is safe because there may be more snakes in that jungle.
It is doubful that the bantam wants to set in the pet box.
Oh, arrrghhhhh gaah

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MinxFox
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Joined: 05 Oct 2009
Posts: 621
Location: Florida
PostPosted: Wed Apr 04, 2012 10:14 pm Reply with quote

Maybe you should let some of your peahens set on some eggs?

I remember coming home from elementary school one day and when I got to the porch I saw a black snake with its head cut off lying there. I asked my mom about it and she said it was after the eggs that a little bird laid in the fern on our porch. I used to see a lot of snakes when I was younger but I don't see them in yards anymore. I think part of it is due to all the hawks that are around here.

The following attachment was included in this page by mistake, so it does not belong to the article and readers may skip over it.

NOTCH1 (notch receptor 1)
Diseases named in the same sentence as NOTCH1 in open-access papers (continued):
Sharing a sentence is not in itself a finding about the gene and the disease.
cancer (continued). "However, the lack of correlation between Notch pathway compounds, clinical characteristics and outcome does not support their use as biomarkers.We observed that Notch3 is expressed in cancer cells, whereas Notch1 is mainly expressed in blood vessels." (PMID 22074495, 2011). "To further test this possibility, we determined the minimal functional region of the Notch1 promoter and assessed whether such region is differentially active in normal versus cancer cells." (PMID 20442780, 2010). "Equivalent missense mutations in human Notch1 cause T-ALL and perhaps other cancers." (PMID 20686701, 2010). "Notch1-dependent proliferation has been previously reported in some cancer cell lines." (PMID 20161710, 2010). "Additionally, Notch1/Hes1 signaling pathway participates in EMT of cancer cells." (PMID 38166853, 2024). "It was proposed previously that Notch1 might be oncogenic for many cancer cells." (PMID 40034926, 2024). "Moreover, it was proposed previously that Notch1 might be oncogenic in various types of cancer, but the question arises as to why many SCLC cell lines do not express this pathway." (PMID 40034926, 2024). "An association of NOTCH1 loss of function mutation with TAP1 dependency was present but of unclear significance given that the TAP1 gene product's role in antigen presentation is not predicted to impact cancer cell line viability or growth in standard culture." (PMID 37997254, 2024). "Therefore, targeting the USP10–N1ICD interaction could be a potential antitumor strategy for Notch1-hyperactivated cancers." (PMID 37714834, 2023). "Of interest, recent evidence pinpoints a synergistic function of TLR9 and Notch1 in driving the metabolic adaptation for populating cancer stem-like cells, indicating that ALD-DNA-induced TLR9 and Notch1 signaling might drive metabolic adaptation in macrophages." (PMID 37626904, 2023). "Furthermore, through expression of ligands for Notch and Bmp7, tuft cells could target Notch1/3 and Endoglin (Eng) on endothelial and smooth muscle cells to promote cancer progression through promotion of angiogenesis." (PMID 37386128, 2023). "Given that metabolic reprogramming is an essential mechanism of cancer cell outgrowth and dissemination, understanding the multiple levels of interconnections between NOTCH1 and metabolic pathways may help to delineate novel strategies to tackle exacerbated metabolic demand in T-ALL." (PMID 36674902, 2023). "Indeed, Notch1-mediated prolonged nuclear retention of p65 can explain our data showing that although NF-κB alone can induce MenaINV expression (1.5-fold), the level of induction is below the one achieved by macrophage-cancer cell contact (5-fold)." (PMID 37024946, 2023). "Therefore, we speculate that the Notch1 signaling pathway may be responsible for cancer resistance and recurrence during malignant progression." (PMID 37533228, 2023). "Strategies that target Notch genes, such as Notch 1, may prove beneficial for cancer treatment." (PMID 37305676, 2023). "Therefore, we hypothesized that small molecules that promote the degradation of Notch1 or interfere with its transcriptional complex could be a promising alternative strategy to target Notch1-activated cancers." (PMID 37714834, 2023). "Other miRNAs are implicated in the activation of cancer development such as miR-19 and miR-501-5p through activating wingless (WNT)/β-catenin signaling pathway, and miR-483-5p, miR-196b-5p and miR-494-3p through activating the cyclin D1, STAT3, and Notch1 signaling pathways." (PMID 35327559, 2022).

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D C T
UPA Forum Moderator
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Joined: 16 Nov 2007
Posts: 888
Location: Georgia, USA
PostPosted: Wed Apr 04, 2012 10:37 pm Reply with quote

Peahens are not ready to set. An egg needs to begin incubation
before it is a week old or all it is good for is egg salad.
----
Am oversupplied with peafowls and undersupplied with money Confused
so will just wait and see what happens next.
Am very glad that my bantam did not get killed

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Cory



Joined: 16 Feb 2012
Posts: 36
Location: Southeast Texas
PostPosted: Mon Apr 16, 2012 10:59 pm Reply with quote

so ... as I drove up to the house my pops was sitting out by the peahens and I was immediately nervous. I got out of the car and he said, Cory, there is something I want to show you. I ran into the house to change my clothes and on my way out, my mom asks me did I see the snake ... LOL Mumzy always lets the cat out of the bag.